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| | |-+ Oil Pressure or Oil Flow - which is more important?
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Author Topic: Oil Pressure or Oil Flow - which is more important?  (Read 6220 times)
69 Merc
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« Reply #30 on: August 29, 2010, 01:16:36 pm »

I don't believe they are, but ford has done stranger things....

OK.

I also would DIG an engine oiling system diagram.   Thanx!
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Robert's 1969 Mercury Montego (FordStrokers 408W, QFT 850cfm RQ-AN, Super Victor, 2" aluminum open spacer, CamMotion HR .624/.609 251/256 108, Broader Performance RmV/B under a C6/4R100 behind a 8"/9" billet 5500 stall, 9" 4.56 Detroit Truetrac, M/T ET radial streets 315/60-15 on 10" rims)

The Merc started here = http://sbftech.com/index.php/topic,27178.0.html

Irwindale Speedway 1/8 mile (1st time at a track!) = 7.647 @ 90.78mph with a crappy 1.878 sixty foot (3850# race weight)

Present day Merc = http://sbftech.com/index.php/topic,34648.0.html


Except that engine building (properly) is a labor intensive industry.  Who do you think does all the measuring and machining?  Little engine shop fairies?  Not to mention assembly, mock up and parts fitting.

At Woody's level you are not just paying for his labor but for his skill set as well.

Thanks FordStrokers 408W, Westminster Performance Transmission (W.P.T.) transmissions, TCS Performance converters, Broader Performance valvebodies and last but not least a BIG thanks (always) to my friends here and abroad in the World!
juiced coupe
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« Reply #31 on: August 29, 2010, 01:19:38 pm »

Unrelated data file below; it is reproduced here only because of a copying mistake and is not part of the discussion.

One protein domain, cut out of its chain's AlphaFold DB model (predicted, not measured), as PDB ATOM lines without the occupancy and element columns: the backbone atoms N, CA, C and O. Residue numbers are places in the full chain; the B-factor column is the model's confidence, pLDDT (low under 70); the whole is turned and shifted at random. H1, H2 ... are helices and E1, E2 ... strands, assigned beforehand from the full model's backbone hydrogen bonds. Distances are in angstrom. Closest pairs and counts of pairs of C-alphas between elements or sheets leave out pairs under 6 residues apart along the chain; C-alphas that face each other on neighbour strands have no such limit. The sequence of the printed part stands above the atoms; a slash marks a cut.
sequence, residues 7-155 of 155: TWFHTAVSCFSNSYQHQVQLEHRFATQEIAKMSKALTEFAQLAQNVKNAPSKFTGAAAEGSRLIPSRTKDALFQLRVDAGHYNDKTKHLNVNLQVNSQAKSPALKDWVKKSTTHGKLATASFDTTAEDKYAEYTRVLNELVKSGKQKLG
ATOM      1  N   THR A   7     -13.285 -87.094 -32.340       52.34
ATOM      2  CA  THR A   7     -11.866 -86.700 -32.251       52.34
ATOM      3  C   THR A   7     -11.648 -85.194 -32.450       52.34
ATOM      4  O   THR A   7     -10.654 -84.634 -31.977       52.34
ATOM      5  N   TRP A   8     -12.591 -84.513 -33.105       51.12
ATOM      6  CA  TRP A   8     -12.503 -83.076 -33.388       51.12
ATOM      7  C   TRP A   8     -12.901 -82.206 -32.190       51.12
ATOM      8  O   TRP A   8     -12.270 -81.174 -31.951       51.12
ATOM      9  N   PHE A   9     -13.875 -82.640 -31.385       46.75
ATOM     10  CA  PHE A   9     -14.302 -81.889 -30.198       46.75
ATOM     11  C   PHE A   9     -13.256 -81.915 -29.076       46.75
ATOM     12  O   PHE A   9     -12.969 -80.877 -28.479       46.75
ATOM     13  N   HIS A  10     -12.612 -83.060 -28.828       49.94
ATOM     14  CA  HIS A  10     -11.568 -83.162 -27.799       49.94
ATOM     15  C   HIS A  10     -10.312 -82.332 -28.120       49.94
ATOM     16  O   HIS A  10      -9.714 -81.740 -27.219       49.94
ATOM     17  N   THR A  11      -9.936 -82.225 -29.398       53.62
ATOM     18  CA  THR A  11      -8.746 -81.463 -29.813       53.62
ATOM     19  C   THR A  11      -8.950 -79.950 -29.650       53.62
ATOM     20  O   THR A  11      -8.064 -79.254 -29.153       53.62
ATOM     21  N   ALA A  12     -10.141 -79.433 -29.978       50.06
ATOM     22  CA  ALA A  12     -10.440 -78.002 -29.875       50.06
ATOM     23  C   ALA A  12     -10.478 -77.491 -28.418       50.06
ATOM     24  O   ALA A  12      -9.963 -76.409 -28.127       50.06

I don't believe they are, but ford has done stranger things....

OK.

If I'm not mistaken, Clevlands were different.
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Just a 12 second car with a 11 second engine.....that runs 10s
http://sbftech.com/index.php/topic,20009.0.html

Quote from: Monte Smith
Bottom line, if it was the hot ticket, the fast guys would do it.............they don't

You might need some Titanium rods and a flow bench!  LMAO on floor
liljoe07
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« Reply #32 on: August 29, 2010, 01:23:22 pm »

I have searched a good bit, but never could find a diagram of how the oil travels through the block.
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89 Coupe:
302- Canfield 195's, Jay Allen Cam, Holley Systemax II, Comp Cams 1.6's,75mm TB & MAF, 24lb Inj, 4.56's, 3" Exhaust, 3" Spintechs, QuarterHorse, BE/EA

Well since you friggin disagree with every damn suggestion, just rebuild the piece of shit.
gtvert90
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« Reply #33 on: August 29, 2010, 01:43:15 pm »

Wasn't there a Windsor diagram on here? Or was that coolant?
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Phil.
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« Reply #34 on: August 29, 2010, 02:38:43 pm »

Found it:


Scroll down, top pic is wrong.

http://sbftech.com/index.php/topic,4912.0.html
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Just a 12 second car with a 11 second engine.....that runs 10s
http://sbftech.com/index.php/topic,20009.0.html

Quote from: Monte Smith
Bottom line, if it was the hot ticket, the fast guys would do it.............they don't

You might need some Titanium rods and a flow bench!  LMAO on floor
Jeff351w
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« Reply #35 on: August 29, 2010, 03:26:00 pm »

Ok, I think I understand this a little better.  The main oil passage feeds the main bearings with the cam bearings directly fed off the mains.  The flow continues down the line where the lifter galley is fed.  If the feed hole for the cam is opened in the main bearings, both the mains and lifter galley (and therefore valvetrain) will receive less flow.

I did spend some time examining my block, but I'm having difficulty finding where the main passage extends to the lifter galley.  I'll keep looking, the diagram helps.  Thanks!
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Jeff351w
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« Reply #36 on: August 29, 2010, 03:48:54 pm »

Just out of curiosity, what is the difference between Ford's oiling system and one of the aftermarket block's "priority main" oiling system?
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BirdMan
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« Reply #37 on: September 03, 2010, 05:55:31 am »

It is the same as my 412 c.i. Dart IE 9.5 'Sportsman' block and the front/rear mains are two bolt.